2015 Reports Now Include Past Fire Related Incidents

All Reports Now Include Past Fire Related Incidents, as well as Reported Meth Activity, A List of Names Associated to the Address and Records of Death Occurrences! Before You Buy a Home, Get Informed About Everything! Use to Learn the History of the House. 

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Did Someone Die in Your Home? Find Out With DiedInHouse - Aftermath

Did Someone Die in Your Home? Find Out With DiedInHouse

By Aftermath Trauma Cleaning & Biohazard Removal Specialists April 17, 2015

Maybe you’ve seen the trailer for the new Poltergeist movie and noticed at the end a web address for a company called DiedinHouse. While some consider the concept morbid, knowing whether or not someone may have died in your home can do more than just provide peace of mind. It can also give potential buyers leverage in a sale, notify them of a possible stigmatized property, and help current home owners make wise decisions about biohazard cleanup.

The DiedinHouse service is easy to use, and most results are returned within minutes. Data is available for homes in all 50 states. Customers simply input their address on the main site, and for $11.99, they receive a report that includes details of deaths or meth-related activity having occurred in the home. It also includes a list of the home’s former occupants, and any additional findings are sent to the customer for a 30 day period. Those who are searching for a home have the option of purchasing packages that include several searches, which can save them money if they intend to check multiple properties.

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Are You Living In A Former Meth House?

Are You Living In A Former Meth House?

By Kristy Hessman is the Lead Writer for @HotPads @Zillow and is a renting and moving expert, having lived in 19 rentals in seven cities across the U.S.

No matter how safe Walter White may have made the cooking of meth look on Breaking Bad, the real life process is dangerous and potentially deadly, even to those not directly involved.

“Chemicals such as acetone, phosphine, hydrochloric acid, lye, sulfuric acid and ammonia are all released into the home during the cooking process,” said Jeremy Shelton, a Certified Microbial Consultant who routinely tests homes across America’s Southeast for exposure. “The chemicals used are extremely dangerous and can cause serious respiratory problems, cancer, and in some cases death.”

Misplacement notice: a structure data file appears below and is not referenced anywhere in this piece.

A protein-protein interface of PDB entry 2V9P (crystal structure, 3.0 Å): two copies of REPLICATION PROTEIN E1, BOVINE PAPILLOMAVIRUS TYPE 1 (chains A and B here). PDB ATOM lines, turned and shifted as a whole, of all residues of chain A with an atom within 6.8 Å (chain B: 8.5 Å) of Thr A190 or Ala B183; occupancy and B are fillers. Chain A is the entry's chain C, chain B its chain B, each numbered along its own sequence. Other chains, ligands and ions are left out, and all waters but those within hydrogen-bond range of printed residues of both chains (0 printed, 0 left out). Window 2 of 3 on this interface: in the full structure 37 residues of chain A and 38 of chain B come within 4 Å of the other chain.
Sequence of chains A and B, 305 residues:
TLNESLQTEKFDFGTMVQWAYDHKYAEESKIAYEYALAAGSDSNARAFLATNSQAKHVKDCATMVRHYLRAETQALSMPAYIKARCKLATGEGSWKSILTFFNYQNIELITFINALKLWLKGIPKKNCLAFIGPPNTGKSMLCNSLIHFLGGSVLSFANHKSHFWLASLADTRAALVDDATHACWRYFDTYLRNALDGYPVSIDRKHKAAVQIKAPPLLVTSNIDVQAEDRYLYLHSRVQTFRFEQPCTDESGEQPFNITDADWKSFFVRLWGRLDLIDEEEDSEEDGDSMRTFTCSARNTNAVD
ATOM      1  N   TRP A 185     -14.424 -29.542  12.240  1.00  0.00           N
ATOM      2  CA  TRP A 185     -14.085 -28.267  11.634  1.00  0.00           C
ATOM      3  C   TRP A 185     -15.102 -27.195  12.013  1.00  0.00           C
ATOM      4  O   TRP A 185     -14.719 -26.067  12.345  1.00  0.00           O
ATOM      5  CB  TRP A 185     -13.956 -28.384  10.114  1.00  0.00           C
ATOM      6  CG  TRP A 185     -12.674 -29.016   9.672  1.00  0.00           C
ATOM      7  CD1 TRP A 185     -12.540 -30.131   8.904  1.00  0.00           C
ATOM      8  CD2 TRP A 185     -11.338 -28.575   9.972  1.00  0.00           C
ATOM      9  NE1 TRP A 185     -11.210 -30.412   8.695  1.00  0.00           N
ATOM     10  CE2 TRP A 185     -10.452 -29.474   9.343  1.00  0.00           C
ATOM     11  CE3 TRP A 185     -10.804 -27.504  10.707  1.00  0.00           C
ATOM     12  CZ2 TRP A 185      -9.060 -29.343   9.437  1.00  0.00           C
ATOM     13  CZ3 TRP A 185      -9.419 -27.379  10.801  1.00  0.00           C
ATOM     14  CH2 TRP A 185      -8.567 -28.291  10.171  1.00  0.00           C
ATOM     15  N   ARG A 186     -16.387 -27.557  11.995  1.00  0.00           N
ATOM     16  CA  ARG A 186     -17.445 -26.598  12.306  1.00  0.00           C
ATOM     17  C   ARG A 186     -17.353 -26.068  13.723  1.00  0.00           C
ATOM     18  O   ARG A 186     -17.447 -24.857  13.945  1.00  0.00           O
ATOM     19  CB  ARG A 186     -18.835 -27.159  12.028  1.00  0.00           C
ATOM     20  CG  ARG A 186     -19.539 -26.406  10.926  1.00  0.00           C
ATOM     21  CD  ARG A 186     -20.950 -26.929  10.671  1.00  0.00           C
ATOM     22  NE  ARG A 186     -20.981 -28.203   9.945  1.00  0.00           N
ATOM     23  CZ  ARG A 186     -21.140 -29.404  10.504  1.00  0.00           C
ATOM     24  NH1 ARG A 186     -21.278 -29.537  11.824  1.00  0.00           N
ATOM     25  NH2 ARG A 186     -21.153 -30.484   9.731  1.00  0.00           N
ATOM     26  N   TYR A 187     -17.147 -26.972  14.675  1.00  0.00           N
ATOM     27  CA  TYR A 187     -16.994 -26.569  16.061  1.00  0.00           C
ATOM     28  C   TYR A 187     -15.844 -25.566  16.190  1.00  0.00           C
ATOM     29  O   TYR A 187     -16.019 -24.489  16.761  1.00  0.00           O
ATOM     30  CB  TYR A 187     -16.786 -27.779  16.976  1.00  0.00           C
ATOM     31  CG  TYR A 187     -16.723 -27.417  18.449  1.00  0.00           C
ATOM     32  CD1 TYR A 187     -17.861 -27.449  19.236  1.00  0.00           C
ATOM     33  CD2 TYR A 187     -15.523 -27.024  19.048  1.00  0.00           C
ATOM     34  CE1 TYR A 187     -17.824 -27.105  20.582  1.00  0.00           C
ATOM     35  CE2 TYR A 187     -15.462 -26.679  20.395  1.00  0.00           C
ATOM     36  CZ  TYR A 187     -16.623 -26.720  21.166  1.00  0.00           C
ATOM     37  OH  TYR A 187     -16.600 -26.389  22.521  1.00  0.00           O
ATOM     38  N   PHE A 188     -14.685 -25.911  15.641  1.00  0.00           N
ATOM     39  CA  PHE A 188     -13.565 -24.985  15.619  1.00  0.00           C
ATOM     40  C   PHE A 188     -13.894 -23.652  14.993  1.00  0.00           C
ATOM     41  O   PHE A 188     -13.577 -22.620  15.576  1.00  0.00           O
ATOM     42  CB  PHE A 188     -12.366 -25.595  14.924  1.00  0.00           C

Unfortunately, state regulations vary when it comes to the requirements of disclosing the history of former meth houses, as well as the clean up of such homes, so those buying or renting in a residence formerly used as a meth lab might never know about its past.

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‘Stigmatized’ Homes can be a Bargain and Great Investment!

‘Stigmatized’ Homes can be a Bargain and Great Investment

In real estate, a stigmatized property is a property which buyers or tenants may shun for reasons that are unrelated to its physical condition or features. These can include death of an occupant, murder, suicide, serious illness such as AIDS, and belief that a house is haunted.

We at hear from quite a few people that claim they would not have any problems with purchasing a stigmatized property, especially if they could get a really great deal.  According to a 2013 Haunted Housing Report, "62 Percent of Respondents are Open to Purchasing a Haunted Home".

Stigmatized homes can be a bargain and a great investment.  A buyer can expect to pay 10 to 25 percent off regular market prices for stigmatized homes, said real estate consultant Randall Bell of Bell Anderson & Saunders, which specializes in assessing disaster-damaged properties and murder homes.

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2015 Reports Now Include Reported Meth Lab Activity!

All Reports Now Include Reported Meth Activity, Including Labs, "Dumpsites" or "Chemical and Glassware" Seizures!

Similar to deaths, methamphetamine (meth) is a factor that stigmatizes a property and is not always required to be disclosed.

Having headaches, sore throats and difficulty breathing after moving in are all symptoms of possible meth exposure.

If a meth contaminated property is not properly decontaminated a person living in that property could experience long term chronic exposure to toxic chemicals that can result in cancer, damage to the brain, liver and kidneys, birth defects, and reproductive problems, such as miscarriages.

Basically there are two things to consider with regards to meth activity at an address. First there is a law to disclose to future residents and second a regulation to clean a property contaminated by meth. The following is the break by the number of states that either have a law and/or follow the regulation:

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